The National Association of State CIOs (NASCIO) has again polled state CIOs to determine what's hot and what's not as we head into 2010. Here's my take on their survey results.
Government Technology Magazine summarized the results into two categories. The top three in each category are:
A. Priority Strategies, Management Processes and Solutions
1. Budget and cost control: managing budget reduction , strategies for savings, reducing or avoiding costs, activity-based costing
2. Consolidation: centralizing, consolidating services, operations, resources, infrastructure, data centers
3. Shared services: business models, sharing resources, services, infrastructure, independent of organizational structure
B. Priority Technologies, Applications and Tools
1. Virtualization (storage, computing, data center, servers, applications)
2. Networking, voice and data communications, unified communications
3. Document/content/records/e-mail management (repository, archiving, digital preservation)
I am not surprised by budget issues leading the list. That almost goes without saying during these difficult economic times. Consolidation and shared services are also pretty obvious choices, with the cost control and efficiency being the major themes for CIOs right now. We need to work together to do more more with less, and partnering with others can certainly help.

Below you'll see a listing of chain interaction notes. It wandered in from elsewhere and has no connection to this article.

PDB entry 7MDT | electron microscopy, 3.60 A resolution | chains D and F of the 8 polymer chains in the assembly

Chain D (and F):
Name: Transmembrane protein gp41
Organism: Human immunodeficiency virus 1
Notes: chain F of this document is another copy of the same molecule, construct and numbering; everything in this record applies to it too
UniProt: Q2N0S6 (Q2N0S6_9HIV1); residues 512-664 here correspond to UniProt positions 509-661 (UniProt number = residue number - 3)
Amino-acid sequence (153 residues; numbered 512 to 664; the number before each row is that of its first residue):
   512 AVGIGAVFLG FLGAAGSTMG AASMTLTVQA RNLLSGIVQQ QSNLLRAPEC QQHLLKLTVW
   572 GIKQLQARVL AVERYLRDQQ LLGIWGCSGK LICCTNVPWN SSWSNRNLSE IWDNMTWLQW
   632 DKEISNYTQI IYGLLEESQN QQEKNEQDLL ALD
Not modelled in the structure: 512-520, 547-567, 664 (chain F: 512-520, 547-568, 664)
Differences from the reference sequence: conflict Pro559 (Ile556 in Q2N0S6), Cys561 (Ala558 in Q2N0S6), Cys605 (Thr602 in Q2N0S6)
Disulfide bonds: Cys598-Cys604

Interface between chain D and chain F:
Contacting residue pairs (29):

What surprises me most from the "A" list is that security dropped to #6. Expect that to change next year. I fully expect security to rise back to the top three as Web 2.0 and cloud computing strategies try to battle with the inevitable threats that will surface from cost cutting.
The other surprise from list A is that infrastructure was #8. If you look at the top items on list B, they are infrastructure items like virtualization and networking. I can't quite figure that one out. List B also shows a drop for identity management from 2009, which will eventually need to be addressed in building more end-to-end trust and for moving forward with ambitious cloud computing plans.
The overall trend is "follow the money." Federal stimulus dollars are raising items like broadband to a new level of importance. Governments across the nation are looking at grant opportunities as well as making the most out of investments that they have already made.
In summary, I have a hard time arguing with any of the items on either list, based upon our economic realities. Michigan's list is similar, with a few exceptions like consolidation - which we've already tackled.
What are your thoughts? Do these priorities match your plans for 2010?